Nutritional Catch-Up

This is my attempt to catch up with some interesting publications from the last few weeks, about nutritional interventions and necrotizing enterocolitis.

Karagol BS, Zenciroglu A, Okumus N, Polin RA: Randomized controlled trial of slow vs rapid enteral feeding advancements on the clinical outcomes of preterm infants with birth weight 750–1250 g. Journal of Parenteral and Enteral Nutrition 2013, 37(2):223-228. 92 babies of 750-1250g birth weight were randomized to a feeding regime which increased by 20 mL/kg/d or 30 mL/kg/d. Although there weren’t any very tiny babies in this study, the results are consistent with all the small number of other prospective studies, that is, there is no effect of how we feed babies on Necrotizing Enterocolitis or other complications. The only effect of feeding babies faster is to get them fed faster! They get off IV feeding more quickly.

Ramani M, Ambalavanan N: Feeding practices and necrotizing enterocolitis. Clinics in Perinatology 2013, 40(1):1-10. That is the opinion also of the authors of this nice review article, they also note ‘Human milk compared with formula reduces the incidence of NEC. Feeding practices do not increase the incidence of NEC in preterm infants. There is no evidence supporting continuous versus intermittent tube feedings in preterm infants… Human milk-based fortifier compared with bovine-based fortifier may reduce the incidence of NEC but additional studies are required.’

That article is part of an issue of Clinics in Perinatology which is all about NEC.

Moore JE: Newer monitoring techniques to determine the risk of necrotizing enterocolitis. Clinics in Perinatology 2013, 40(1):125-134. This one, for example, is about monitoring techniques such as NIRS, a good review which motes that there is little current evidence that we can predict NEC with any of the techniques, but that there is hope for the future.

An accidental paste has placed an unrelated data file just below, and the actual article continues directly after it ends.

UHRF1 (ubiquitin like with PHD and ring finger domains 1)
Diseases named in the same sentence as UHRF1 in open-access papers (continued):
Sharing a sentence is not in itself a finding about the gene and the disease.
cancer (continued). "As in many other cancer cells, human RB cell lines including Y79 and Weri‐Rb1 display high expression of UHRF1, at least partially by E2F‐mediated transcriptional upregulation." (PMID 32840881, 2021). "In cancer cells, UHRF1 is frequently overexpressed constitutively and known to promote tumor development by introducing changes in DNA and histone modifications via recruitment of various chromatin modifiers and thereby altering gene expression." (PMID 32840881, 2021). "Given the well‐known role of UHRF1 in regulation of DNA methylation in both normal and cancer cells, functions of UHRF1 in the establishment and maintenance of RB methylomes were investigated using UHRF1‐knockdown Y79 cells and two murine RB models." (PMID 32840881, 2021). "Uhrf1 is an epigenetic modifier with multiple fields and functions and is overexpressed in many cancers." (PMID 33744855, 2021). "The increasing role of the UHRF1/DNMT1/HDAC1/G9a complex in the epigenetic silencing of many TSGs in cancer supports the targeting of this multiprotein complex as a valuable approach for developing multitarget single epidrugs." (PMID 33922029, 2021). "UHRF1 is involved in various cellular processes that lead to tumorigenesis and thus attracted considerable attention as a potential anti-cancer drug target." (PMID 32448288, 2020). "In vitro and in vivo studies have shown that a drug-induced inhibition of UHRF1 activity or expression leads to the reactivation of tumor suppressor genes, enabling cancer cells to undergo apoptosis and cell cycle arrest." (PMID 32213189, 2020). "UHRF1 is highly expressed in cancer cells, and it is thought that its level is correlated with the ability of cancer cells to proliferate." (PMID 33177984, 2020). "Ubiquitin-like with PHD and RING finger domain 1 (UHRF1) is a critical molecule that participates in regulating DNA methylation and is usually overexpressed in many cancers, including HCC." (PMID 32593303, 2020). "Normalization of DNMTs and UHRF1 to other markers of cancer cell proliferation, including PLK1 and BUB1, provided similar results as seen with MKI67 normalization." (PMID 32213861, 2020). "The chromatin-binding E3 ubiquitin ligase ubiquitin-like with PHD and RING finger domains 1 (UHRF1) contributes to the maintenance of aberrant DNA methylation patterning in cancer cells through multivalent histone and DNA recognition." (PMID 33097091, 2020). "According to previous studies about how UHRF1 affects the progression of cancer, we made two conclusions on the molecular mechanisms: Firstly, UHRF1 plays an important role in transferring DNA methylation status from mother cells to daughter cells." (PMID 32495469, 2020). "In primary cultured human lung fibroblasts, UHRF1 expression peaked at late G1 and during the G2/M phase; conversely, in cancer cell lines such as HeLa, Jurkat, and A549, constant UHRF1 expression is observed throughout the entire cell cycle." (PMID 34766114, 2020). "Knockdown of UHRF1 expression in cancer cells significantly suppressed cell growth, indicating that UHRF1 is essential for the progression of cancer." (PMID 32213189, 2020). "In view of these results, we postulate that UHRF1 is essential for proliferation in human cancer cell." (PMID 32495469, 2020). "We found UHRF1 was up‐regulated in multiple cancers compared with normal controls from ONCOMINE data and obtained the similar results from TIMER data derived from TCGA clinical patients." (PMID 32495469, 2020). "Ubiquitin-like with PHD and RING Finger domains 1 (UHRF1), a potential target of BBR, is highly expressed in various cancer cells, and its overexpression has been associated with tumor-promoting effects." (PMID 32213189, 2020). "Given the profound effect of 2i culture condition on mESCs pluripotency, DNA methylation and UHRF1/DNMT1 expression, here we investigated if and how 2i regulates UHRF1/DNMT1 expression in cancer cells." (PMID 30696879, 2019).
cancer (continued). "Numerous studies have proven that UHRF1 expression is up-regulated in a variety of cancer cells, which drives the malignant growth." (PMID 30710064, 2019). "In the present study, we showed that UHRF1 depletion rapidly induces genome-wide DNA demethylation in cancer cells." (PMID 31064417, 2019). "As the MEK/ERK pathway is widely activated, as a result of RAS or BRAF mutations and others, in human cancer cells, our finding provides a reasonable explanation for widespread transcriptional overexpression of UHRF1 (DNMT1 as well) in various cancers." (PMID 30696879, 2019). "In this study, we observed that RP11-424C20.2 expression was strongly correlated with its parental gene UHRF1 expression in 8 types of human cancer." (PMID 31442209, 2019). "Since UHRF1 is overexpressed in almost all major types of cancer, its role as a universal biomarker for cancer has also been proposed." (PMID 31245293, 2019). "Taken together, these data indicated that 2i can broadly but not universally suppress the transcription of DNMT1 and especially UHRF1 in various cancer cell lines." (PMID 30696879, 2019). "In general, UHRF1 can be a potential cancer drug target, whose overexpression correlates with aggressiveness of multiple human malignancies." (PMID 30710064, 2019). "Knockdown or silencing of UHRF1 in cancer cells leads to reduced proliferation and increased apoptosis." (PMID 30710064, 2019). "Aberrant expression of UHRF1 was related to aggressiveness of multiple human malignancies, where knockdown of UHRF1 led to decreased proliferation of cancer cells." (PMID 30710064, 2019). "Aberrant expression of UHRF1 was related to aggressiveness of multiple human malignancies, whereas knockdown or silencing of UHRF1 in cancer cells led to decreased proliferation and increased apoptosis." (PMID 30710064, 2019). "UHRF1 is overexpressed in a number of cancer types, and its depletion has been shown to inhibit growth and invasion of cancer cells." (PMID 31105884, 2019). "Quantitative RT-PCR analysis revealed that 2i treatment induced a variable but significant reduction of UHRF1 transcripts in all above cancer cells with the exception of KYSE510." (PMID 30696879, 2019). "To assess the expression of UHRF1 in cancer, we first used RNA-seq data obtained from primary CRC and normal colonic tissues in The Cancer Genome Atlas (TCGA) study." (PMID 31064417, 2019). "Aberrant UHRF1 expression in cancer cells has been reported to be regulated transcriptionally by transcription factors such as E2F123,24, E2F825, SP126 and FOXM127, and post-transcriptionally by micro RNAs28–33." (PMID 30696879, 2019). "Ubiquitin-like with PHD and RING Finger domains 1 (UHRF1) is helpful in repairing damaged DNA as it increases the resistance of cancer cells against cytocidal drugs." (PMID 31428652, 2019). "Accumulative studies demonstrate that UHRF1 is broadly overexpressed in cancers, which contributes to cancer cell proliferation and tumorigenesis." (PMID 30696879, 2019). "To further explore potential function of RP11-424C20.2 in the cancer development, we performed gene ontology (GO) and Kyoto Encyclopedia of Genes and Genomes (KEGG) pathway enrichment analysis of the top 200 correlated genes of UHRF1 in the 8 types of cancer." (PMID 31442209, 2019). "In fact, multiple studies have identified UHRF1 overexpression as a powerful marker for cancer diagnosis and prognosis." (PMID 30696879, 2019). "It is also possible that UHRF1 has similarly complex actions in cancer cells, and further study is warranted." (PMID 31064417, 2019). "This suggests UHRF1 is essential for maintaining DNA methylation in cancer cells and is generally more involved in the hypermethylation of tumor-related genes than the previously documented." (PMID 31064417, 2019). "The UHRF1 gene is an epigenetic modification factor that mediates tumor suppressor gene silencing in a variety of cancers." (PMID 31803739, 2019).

Stoltz Sjöström E, Öhlund I, Ahlsson F, Engström E, Fellman V, Hellström A, Källén K, Norman M, Olhager E, Serenius F et al: Nutrient intakes independently affect growth in extremely preterm infants: Results from a population-based study. Acta Paediatrica 2013. This population based study tries to answer the question ‘is the poor growth of very sick babies due to their inability to use the nutrition that they are given, or are they just not given enough?’ The answer is that we don’t give them enough, and even after correcting for severity of illness, nutritional intakes were the most important factor in poor growth. Give them more.

Neubauer V, Griesmaier E, Pehböck-Walser N, Pupp-Peglow U, Kiechl-Kohlendorfer U: Poor postnatal head growth in very preterm infants is associated with impaired neurodevelopment outcome. Acta Paediatrica 2013, 102(9):883-888. This is one of the consequences of poor nutrition. Smaller heads. Which are associated with poorer development.

Valentine CJ, Morrow G, Pennell M, Morrow AL, Hodge A, Haban-Bartz A, Collins K, Rogers LK: Randomized controlled trial of docosahexaenoic acid supplementation in midwestern U.S. Human milk donors. Breastfeeding medicine : the official journal of the Academy of Breastfeeding Medicine 2013, 8(1):86-91. This RCT shows that there is little DHA in breast milk of donors to a milk bank in Ohio, but supplementing the mothers increases their milk DHA content, and increases the DHA received by the baby to within an acceptable range (whatever that is) and certainly suggests that it might be a valuable thing to do, if we can prove that clinical outcomes are improved, which is certainly a possibility.

About Keith Barrington

I am a neonatologist and clinical researcher at Sainte Justine University Health Center in Montréal
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